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The dispute over 'Allah' has no closure in Malaysia

Publication Date : 01-07-2014

 

The dispute over the use of the word “Allah” by non-Muslims first erupted in 2008 when the home ministry banned the Herald, the Roman Catholic Church in Malaysia’s weekly newspaper from using it in its Malay-language section.

Seven years on – after numerous court rulings, rhetoric and demonstrations, it remains a painfully divisive issue.

In 2013, the Court of Appeal ruled that the use of the word was not an integral part of the Christian faith.

Needless to say, last week’s’ 4-3 decision by the Federal Court, dismissing the church’s application for leave to appeal against the previous ruling is unlikely to bring closure.

In fact, it will muddy the waters even further, which is why we will need all the patience and resolve of the Holy Month of Ramadan to help us manage this issue.

The government’s refusal to allow Christians to use the word presents a number of challenges.

First, it exposes a fundamental lack of certainty in our laws.

On one hand, the “10-point solution” announced by the federal government in 2011 states that there is no restriction in East Malaysia on the import and local printing of Bibles in any language, including Malay.

On the other, the latest ruling seems to reinforce the notion that “Allah” should only be used by Muslims.

The government’s insistence that the latest ruling only applied to the Herald and that East Malaysian Christians can still use word “Allah” in church hasn’t resolved the confusion.

What is the basis for arguing that you can listen to and say the word, but you can’t have it in writing?

Will this ruling be used by religious authorities as the basis to conduct raids on Malay-language church services?

The Chief Minister of Sarawak, Adenan Satem is to be commended when he pledged that Christians will not be banned from using the word in the state.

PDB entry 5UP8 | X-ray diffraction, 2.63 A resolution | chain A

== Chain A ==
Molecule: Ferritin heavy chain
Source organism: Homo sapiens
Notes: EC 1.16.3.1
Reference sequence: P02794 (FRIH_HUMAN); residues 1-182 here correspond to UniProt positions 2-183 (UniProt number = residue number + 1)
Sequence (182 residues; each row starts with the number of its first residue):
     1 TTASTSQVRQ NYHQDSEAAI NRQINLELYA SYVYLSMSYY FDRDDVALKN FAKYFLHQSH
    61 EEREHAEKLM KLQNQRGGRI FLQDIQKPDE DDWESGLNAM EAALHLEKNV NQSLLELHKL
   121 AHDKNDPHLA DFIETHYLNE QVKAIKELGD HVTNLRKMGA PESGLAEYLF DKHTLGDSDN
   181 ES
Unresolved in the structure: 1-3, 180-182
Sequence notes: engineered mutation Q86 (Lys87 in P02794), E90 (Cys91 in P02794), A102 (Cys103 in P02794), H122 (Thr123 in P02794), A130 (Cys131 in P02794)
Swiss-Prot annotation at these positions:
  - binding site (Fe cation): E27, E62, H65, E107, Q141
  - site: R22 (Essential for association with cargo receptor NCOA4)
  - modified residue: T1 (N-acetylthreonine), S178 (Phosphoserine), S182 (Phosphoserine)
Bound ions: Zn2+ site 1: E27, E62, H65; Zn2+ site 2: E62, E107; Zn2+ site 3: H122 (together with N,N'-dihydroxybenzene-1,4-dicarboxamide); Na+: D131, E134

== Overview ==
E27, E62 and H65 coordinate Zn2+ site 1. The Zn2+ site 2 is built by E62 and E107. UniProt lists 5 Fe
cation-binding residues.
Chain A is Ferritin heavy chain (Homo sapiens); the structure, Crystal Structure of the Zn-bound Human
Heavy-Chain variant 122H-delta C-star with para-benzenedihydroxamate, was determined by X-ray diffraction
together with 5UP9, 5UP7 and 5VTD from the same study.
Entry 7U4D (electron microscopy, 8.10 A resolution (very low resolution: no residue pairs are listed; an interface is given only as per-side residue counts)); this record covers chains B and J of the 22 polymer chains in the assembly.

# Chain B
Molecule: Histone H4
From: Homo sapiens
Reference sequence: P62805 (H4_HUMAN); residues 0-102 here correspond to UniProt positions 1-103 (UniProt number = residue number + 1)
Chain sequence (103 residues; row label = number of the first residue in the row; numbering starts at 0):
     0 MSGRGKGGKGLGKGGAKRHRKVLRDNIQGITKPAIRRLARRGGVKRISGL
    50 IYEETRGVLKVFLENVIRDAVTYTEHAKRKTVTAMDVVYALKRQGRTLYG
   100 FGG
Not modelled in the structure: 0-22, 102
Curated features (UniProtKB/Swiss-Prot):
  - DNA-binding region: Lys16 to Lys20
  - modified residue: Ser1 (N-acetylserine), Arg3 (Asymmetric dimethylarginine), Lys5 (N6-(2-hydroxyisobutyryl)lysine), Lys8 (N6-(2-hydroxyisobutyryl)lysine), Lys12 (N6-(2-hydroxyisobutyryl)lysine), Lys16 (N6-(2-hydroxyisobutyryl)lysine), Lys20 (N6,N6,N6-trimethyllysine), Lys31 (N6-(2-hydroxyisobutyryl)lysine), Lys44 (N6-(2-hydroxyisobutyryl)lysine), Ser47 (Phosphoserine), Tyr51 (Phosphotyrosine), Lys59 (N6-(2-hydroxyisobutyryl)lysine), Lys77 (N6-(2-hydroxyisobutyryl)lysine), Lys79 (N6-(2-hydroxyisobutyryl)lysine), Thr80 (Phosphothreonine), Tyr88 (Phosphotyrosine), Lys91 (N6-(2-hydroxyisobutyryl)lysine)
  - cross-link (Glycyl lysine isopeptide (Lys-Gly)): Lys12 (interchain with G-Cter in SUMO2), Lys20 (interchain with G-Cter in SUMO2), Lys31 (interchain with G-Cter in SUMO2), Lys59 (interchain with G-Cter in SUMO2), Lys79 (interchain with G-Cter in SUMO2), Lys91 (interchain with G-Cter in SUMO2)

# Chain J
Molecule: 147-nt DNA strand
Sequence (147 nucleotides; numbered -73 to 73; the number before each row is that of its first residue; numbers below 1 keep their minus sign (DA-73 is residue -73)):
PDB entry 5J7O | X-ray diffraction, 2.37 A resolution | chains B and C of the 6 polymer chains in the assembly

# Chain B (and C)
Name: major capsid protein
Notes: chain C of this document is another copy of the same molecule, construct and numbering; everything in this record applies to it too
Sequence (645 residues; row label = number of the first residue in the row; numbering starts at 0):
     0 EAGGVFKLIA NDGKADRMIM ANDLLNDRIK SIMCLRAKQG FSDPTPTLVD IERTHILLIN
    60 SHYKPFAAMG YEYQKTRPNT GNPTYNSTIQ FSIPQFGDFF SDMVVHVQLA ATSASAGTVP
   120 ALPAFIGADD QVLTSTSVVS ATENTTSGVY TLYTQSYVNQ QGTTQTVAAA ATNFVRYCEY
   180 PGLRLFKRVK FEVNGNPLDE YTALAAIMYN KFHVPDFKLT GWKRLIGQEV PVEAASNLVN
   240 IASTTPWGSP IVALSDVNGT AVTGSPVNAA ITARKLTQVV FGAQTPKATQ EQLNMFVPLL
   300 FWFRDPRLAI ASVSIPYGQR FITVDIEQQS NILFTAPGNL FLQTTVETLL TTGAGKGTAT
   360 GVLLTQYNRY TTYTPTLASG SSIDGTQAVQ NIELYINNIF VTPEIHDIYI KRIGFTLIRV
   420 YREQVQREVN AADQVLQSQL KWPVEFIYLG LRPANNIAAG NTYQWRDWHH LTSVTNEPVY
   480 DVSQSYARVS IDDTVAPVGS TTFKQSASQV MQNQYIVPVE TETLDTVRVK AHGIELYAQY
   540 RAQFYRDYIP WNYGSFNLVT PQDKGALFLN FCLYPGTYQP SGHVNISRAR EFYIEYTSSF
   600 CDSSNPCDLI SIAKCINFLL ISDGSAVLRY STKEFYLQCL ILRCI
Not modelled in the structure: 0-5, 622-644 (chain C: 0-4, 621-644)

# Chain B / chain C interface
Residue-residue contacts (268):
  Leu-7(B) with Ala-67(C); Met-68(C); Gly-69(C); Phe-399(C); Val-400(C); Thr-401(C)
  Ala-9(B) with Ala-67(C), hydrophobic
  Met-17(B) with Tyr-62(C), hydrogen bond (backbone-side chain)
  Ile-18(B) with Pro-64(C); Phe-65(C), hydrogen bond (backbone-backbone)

This is in keeping with East Malaysia’s sterling religious pluralism, which we could all learn from.

Still, the issue remains extremely prickly for Malay politicians from the peninsular.

Pan-Malaysian Islamic Party leaders have shown remarkable resolve but risk a potential backlash whilst Umno’s position only increases the gulf between the party and the non-Muslims.

Moreover, Umno’s attitude is puzzling when you consider how dependent the Barisan Nasional has become on East Malaysian support to cling on to power.

What sort of message are they sending the peoples of Sabah and Sarawak?

Second, it highlights a worrying lack of confidence amongst Malaysians.

Some Muslims are concerned that the use of “Allah” by Christians might allow the latter to proselytise. But convincing evidence on this has been lacking.

Those who believe that there is a “Christianisation agenda” underestimate the immense faith and passion of Malaysian Muslims.

As I stressed last week, Islam has been accepted by the mainstream as the official religion of the federation.

I see absolutely no reason why Muslims – who have an unshakeable numerical majority should feel threatened by this issue.

Third, the dispute has actually eroded the position of the Malay language.

Linguistic nationalists bemoan the fact that many Malaysians, especially non-Malays, do not use it habitually.

But is this rational when the government repeatedly insists that certain words are off-limits for them?

Bahasa Indonesia has no such taboos and all Indonesians – Javanese, Sumatrans, Sundas, Papuans and Chinese – use, love and feel an ownership of it.

The same cannot be said for the Malay language.

The dispute over “Allah” is far from over and it is doing Malaysia no favours. Perhaps some “greater good” is being served but I fail to see what it is.

All that is apparent is that our leaders are taking us down a dangerous path.

Muslims – as all people of faith – must always strive for justice and fairness.

With respect to the bench, the federal court’s ruling has provided for neither.

We are still looking for leaders with courage, wisdom and good sense.


 

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